January 24, 2007 | By: Laura Skillman

Wet, muddy conditions coupled with feed shortages could have Kentucky’s cattle going into the upcoming calving season in less than optimal condition.

Hay supplies appear to be tight for some producers and feed supplements have seen substantial price increases, tempting some producers to try to “rough” their cattle through the winter, said Roy Burris, beef cattle specialist with the University of Kentucky College of Agriculture.

Farmers should avoid the urge to cut back on hay or feed supplements in the coming weeks, he said. It is important to feed a balanced ration.

Because of the muddy conditions, the cows udders are muddy and nursing calves could be susceptible to e-coli scours, Burris said. Additionally, cows in poor body condition because of less than optimal nutrition may mean less immunity is passed on to calves. These calves may be weaker making them even more susceptible to scours.

“If it stays warm and muddy we have the increased scour possibility,” he said. “If the calves are weaker and we have a real cold snap, then you could have calf losses and that’s what you want to guard against. This has the potential to be a tough calving season.”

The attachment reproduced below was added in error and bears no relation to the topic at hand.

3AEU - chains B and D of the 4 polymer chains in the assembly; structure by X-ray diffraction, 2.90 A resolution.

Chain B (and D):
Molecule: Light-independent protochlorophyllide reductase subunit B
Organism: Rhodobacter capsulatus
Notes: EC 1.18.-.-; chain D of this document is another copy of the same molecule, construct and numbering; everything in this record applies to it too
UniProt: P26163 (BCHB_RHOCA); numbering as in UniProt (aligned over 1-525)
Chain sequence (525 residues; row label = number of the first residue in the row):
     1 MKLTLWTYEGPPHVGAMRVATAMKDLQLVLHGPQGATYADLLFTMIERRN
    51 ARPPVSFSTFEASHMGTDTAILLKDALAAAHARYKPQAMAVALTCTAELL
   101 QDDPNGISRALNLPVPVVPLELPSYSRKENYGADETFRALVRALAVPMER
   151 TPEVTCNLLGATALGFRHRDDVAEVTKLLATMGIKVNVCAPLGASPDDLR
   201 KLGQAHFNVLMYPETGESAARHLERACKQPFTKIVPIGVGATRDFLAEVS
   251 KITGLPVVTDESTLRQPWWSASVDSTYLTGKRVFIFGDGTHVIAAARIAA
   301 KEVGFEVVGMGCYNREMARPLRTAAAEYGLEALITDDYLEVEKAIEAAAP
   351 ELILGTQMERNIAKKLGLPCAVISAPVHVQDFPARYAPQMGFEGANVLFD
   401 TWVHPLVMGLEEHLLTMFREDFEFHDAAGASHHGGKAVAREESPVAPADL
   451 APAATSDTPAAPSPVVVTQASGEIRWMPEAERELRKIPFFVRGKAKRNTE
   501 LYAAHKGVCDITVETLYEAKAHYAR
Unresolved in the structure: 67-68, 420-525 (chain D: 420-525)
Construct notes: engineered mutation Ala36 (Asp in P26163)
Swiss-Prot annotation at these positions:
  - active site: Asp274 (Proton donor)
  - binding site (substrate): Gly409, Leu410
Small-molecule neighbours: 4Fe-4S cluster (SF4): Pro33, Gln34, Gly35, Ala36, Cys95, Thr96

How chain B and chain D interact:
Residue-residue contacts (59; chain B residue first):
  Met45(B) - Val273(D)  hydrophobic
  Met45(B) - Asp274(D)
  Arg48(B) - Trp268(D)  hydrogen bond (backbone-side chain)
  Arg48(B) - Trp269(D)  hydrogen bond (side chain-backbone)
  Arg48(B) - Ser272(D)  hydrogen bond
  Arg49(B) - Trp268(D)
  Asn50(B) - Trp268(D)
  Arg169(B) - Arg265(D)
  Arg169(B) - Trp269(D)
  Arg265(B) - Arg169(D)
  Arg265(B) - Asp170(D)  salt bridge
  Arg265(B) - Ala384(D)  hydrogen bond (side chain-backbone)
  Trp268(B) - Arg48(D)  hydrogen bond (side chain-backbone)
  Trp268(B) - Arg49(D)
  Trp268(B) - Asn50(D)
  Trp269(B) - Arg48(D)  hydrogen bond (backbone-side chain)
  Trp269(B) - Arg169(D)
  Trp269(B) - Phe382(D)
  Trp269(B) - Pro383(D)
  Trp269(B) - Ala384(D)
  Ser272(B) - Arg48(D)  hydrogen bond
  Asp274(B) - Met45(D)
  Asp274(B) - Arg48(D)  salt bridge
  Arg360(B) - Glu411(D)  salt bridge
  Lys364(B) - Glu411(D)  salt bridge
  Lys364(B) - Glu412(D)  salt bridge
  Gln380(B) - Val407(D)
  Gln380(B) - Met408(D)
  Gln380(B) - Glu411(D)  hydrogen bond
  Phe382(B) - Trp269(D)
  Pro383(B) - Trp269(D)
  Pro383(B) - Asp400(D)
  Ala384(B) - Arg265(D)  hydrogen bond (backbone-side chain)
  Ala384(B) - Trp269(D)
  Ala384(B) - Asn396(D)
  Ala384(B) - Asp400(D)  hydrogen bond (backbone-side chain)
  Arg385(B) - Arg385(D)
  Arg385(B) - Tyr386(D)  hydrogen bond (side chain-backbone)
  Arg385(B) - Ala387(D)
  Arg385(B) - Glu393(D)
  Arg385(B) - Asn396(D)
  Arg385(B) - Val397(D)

In at least one previous year when bad weather was coupled with feed shortages, some central Kentucky cattle producers sustained calf losses has high as 20 percent. And Burris said he wants producers to avoid putting themselves into a situation where that could happen again.

Kentucky’s spring calving season generally begins in late February, and Burris said between now and then farmers need to try to keep their cattle in good body condition with proper nutrition. Another management tool farmers can employ is to reserve a field and move cattle into it just before calving to reduce some of the excessively muddy conditions.

Cattle producers have been coping with wet, muddy conditions throughout the fall and winter. But forecasts are calling for near normal to below normal precipitation in the coming months.

August, September and October 2006 saw above average precipitation while November and December were below normal, said Tom Priddy, UK meteorologist. From mid December through Jan 15, precipitation totaled 5.72 inches statewide which was 2.14 inches above normal. Precipitation totals increased from east to west with western Kentucky receiving 7.74 inches, central Kentucky 5.92 inches, the Bluegrass 5.15 inches and eastern Kentucky 4.09 inches, which was 4.04, 2.07, 1.98 and 0.47 inches above normal, respectively.

Precipitation is expected to be near normal for the remainder of January, Priddy said. The 90-day outlook is calling for above normal temperatures and below normal precipitation.


Roy Burris, 270-365-7541, ext. 278, Tom Priddy, 859-257-3000, ext. 245